infective%20endocarditis
INFECTIVE ENDOCARDITIS
Infective endocarditis is microbial infection of the endovascular structures of the heart.
It often presents in an occult fashion and early diagnosis depends on a high index of clinical suspicion especially in patients with congenital heart disease, prosthetic valves or previous infective endocarditis.
The established diagnosis of infective endocarditis is demonstrated by a positive blood culture and involvement of the endocardium detected during sepsis or systemic infection. It may also be established if there is involvement of the endocardium detected during sepsis or systemic infection but blood culture is negative.

Diagnosis

Characteristics of IE

  • IE often presents in an occult fashion & early diagnosis depends on a high index of clinical suspicion esp in patients w/ congenital heart disease, prosthetic valves or previous IE
  • The established diagnosis of IE is demonstrated by a positive blood culture & involvement of the endocardium detected during sepsis or systemic infection
    • IE may also be established if there is involvement of the endocardium detected during sepsis or systemic infection but BC is negative

Classification

MODIFIED DUKE CLINICAL CRITERIA FOR DIAGNOSIS OF IE

Definite IE

Pathologic Criteria

  • Microorganisms demonstrated by culture or histologic exam of a vegetation, a vegetation that has embolized, or an intracardiac abscess; or
  • Pathological lesions: Vegetation or intracardiac abscess is present & confirmed by histology showing active endocarditis

Clinical Criteria: Using specific definitions found below

  • 2 major criteria; or
  • 1 major criterion + 3 minor criteria; or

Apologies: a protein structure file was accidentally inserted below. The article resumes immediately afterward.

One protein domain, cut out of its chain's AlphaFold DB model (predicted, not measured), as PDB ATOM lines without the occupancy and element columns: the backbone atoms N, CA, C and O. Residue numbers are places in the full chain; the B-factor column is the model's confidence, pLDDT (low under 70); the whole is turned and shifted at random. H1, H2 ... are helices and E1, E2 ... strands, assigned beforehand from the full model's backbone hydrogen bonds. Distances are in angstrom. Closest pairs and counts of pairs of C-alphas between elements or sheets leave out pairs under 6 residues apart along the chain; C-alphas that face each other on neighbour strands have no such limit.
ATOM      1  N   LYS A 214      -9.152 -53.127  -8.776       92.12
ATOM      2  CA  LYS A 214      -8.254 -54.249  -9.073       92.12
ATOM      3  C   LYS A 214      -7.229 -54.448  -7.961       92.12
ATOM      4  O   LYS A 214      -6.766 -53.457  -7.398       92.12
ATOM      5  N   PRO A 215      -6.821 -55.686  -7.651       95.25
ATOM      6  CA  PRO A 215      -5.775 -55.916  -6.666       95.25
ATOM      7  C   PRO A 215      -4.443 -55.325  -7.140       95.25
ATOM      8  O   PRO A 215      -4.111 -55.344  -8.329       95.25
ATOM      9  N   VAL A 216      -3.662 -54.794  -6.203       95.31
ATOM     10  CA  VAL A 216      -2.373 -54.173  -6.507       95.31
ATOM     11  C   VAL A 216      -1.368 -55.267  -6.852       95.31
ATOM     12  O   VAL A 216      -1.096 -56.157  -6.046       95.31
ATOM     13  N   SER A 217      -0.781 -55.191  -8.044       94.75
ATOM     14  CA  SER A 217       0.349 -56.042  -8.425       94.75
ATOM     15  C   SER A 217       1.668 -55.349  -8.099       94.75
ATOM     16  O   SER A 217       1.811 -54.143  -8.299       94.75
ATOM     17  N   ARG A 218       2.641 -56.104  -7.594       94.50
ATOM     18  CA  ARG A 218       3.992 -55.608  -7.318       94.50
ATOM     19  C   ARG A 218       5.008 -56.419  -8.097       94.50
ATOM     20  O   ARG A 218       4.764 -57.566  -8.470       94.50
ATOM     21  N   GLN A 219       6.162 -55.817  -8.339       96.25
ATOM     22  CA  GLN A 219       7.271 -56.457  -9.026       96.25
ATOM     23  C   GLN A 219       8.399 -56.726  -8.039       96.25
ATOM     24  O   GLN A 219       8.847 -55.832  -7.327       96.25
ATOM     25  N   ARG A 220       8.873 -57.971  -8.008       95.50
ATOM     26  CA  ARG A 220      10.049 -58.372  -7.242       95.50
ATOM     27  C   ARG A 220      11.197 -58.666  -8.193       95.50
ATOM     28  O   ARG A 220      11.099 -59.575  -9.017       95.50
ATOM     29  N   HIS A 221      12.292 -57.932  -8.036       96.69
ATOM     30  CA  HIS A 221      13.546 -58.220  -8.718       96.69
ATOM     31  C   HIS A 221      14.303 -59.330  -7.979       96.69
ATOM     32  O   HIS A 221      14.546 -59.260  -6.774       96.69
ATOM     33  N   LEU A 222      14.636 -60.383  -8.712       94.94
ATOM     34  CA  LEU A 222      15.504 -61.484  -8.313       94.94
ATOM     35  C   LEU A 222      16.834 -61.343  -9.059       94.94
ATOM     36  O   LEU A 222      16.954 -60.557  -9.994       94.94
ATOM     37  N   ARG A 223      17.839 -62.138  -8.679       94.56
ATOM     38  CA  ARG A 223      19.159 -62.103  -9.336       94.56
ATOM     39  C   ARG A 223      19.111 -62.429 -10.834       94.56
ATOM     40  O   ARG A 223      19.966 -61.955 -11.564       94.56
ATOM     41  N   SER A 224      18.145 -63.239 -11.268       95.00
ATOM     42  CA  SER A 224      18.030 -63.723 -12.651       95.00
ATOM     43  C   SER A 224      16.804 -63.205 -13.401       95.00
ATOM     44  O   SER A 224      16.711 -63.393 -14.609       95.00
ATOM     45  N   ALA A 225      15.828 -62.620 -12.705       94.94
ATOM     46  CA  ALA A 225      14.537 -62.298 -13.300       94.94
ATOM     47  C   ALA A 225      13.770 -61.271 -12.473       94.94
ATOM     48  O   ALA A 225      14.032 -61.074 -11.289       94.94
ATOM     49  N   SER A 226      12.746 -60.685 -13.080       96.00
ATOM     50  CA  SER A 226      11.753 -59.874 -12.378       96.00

• 5 minor criteria

Possible IE

  • 1 major criterion + 1 minor criterion; or
  • 3 minor criteria

Rejected IE

  • Firm alternate diagnosis for manifestations of endocarditis
  • Resolution of manifestations of endocarditis w/ antibiotic therapy for ≤4 days; or
  • No pathological evidence of IE at surgery or autopsy, after antibiotic therapy for ≤4 days; or
  • Does not meet the criteria for possible IE, as above

DEFINITIONS OF TERMS USED IN THE DUKE CRITERIA FOR THE DIAGNOSIS OF IE

Major Criteria

1. Positive blood culture for IE

  • Typical microorganism consistent w/ IE from 2 separate BCs as noted below:
    • Viridans streptococci, Streptococcus bovis, HACEK group, or Staphylococcus aureus
    • Community-acquired enterococci in the absence of a primary focus; or
  • Microorganisms consistent w/ IE from persistently positive BCs defined as
    • ≥2 positive cultures of blood samples drawn >12 hr apart; or
    • All of 3 or a majority of ≥4 separate cultures of blood (w/ 1st & last sample drawn ≥1 hr apart)
  • Single positive BC for Coxiella burnetii or antiphase I IgG antibody titer >1:800

2. Evidence of endocardial involvement